Most of those 401ks are chock full of mutual funds – and mutual funds may be the most expensive investment vehicles out there.
Forbes recently wrote extensively on the subject of 401k fees, concluding:
“The following summarizes the average quantifiable costs. Advisor and soft dollar costs are excluded due to the difficulty of quantifying them – but must be part of an accurate depiction of total costs.”
In a separate article, CNBC attempts to quantity those soft-dollar costs – and concludes the following:
“This may not sound like much money, but these fees add up to more than 50 basis points or 0.58 percent of your assets each year, on average.”
Add this to the Forbes “hard cost” figures above, and the typical 401k participant is paying 3.75% of the earnings potential of their money each year. So if a mutual fund gains 7.5% before fees – they end up with just 3.75% after fees. No wonder 80% of mutual funds don’t outperform their benchmark index.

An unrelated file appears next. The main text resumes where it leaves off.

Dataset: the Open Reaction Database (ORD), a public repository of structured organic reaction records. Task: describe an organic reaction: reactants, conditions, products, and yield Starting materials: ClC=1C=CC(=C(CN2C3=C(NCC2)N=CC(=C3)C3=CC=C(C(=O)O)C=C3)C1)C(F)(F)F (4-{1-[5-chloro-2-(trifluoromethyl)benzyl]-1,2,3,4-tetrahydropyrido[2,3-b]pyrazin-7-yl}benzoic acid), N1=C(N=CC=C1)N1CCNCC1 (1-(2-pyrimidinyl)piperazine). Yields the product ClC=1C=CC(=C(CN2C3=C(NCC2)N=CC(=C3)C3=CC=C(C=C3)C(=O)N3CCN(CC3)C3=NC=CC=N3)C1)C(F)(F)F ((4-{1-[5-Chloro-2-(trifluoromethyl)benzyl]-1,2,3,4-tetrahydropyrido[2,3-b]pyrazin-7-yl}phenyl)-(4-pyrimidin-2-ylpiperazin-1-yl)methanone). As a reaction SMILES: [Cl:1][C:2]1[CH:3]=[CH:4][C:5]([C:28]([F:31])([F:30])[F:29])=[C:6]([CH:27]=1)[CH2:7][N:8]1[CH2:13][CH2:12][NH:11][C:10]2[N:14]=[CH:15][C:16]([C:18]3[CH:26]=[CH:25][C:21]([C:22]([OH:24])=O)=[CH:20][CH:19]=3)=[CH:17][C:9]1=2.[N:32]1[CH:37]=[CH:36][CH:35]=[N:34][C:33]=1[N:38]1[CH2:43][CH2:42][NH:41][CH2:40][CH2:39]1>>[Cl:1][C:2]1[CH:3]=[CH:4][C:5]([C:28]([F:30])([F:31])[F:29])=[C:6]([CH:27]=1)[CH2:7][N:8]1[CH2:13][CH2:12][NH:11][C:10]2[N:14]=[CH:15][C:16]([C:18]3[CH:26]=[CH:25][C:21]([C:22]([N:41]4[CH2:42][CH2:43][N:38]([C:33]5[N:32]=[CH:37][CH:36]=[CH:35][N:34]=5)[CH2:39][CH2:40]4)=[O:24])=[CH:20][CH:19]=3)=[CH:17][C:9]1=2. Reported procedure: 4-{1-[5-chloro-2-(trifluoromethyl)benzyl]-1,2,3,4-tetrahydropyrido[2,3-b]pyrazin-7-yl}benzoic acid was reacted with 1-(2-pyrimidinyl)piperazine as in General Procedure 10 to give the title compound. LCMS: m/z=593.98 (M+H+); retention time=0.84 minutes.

But the news is worse for 401k owners. Because some 30-40% of the money in your 401k isn’t yours (it already belongs to Uncle Sam – you’re just the temporary custodian of his money), so you’re paying that 3.75% on his share! That means the 401k owner is really paying between 4.4% and 6.25%, making it nearly impossible to get ahead – even in decent years. In bad years, the drain compounds losses and puts enormous pressure on growth just to make up the difference.
Fees are killing the 401k – yet millions of Americans pour billions more into them each year. Find out how to stop the madness and put most – if not all that 3.75% each year – back into your own pocket.